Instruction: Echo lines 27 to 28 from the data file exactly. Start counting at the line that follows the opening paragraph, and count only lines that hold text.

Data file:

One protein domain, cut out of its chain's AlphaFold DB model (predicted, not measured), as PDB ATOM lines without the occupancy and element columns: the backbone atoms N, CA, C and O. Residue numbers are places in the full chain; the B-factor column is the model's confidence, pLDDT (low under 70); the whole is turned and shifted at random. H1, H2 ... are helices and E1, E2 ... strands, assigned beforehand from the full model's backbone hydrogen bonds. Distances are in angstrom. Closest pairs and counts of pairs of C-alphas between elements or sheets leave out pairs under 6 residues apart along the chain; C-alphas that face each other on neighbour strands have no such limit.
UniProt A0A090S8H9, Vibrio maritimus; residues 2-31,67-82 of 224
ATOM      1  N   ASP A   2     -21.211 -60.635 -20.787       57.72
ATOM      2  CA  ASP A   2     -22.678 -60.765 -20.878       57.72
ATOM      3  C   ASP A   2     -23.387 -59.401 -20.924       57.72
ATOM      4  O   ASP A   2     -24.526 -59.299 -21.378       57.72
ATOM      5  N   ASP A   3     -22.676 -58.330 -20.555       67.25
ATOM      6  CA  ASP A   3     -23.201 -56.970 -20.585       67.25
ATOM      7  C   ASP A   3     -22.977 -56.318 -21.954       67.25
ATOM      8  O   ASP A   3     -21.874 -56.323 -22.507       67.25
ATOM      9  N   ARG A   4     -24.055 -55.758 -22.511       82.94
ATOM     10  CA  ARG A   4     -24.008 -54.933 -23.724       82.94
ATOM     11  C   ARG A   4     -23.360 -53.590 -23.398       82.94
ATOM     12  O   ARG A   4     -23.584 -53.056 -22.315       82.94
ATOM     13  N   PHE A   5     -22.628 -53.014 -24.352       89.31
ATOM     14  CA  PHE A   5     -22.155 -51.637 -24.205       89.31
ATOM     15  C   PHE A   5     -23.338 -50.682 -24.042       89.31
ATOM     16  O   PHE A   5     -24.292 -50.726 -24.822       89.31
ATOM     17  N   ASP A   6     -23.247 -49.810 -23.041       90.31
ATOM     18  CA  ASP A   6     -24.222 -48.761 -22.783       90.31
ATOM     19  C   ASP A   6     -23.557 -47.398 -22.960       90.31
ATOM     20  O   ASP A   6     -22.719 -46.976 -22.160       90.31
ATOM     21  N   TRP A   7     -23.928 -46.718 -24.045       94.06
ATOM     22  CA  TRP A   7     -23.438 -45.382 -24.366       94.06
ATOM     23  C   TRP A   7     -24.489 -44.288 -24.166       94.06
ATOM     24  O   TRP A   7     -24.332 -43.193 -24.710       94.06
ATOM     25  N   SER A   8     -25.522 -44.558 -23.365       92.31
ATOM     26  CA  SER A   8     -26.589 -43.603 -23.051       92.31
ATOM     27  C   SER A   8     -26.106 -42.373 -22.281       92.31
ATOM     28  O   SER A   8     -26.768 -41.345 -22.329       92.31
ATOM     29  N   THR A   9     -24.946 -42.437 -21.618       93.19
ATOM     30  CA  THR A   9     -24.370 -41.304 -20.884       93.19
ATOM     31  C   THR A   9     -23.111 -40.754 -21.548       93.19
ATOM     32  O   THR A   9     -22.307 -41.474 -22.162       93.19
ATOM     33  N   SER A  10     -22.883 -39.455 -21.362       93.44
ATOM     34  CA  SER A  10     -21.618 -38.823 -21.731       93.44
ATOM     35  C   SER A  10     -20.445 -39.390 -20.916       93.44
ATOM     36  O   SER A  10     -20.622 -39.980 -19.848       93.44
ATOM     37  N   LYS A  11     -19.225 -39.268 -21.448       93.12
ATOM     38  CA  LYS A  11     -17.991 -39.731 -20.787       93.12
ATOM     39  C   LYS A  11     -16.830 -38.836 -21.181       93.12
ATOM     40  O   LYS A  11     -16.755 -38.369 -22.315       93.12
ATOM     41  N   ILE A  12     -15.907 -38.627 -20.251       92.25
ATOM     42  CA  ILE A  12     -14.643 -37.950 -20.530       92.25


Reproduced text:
ATOM     26  CA  SER A   8     -26.589 -43.603 -23.051       92.31
ATOM     27  C   SER A   8     -26.106 -42.373 -22.281       92.31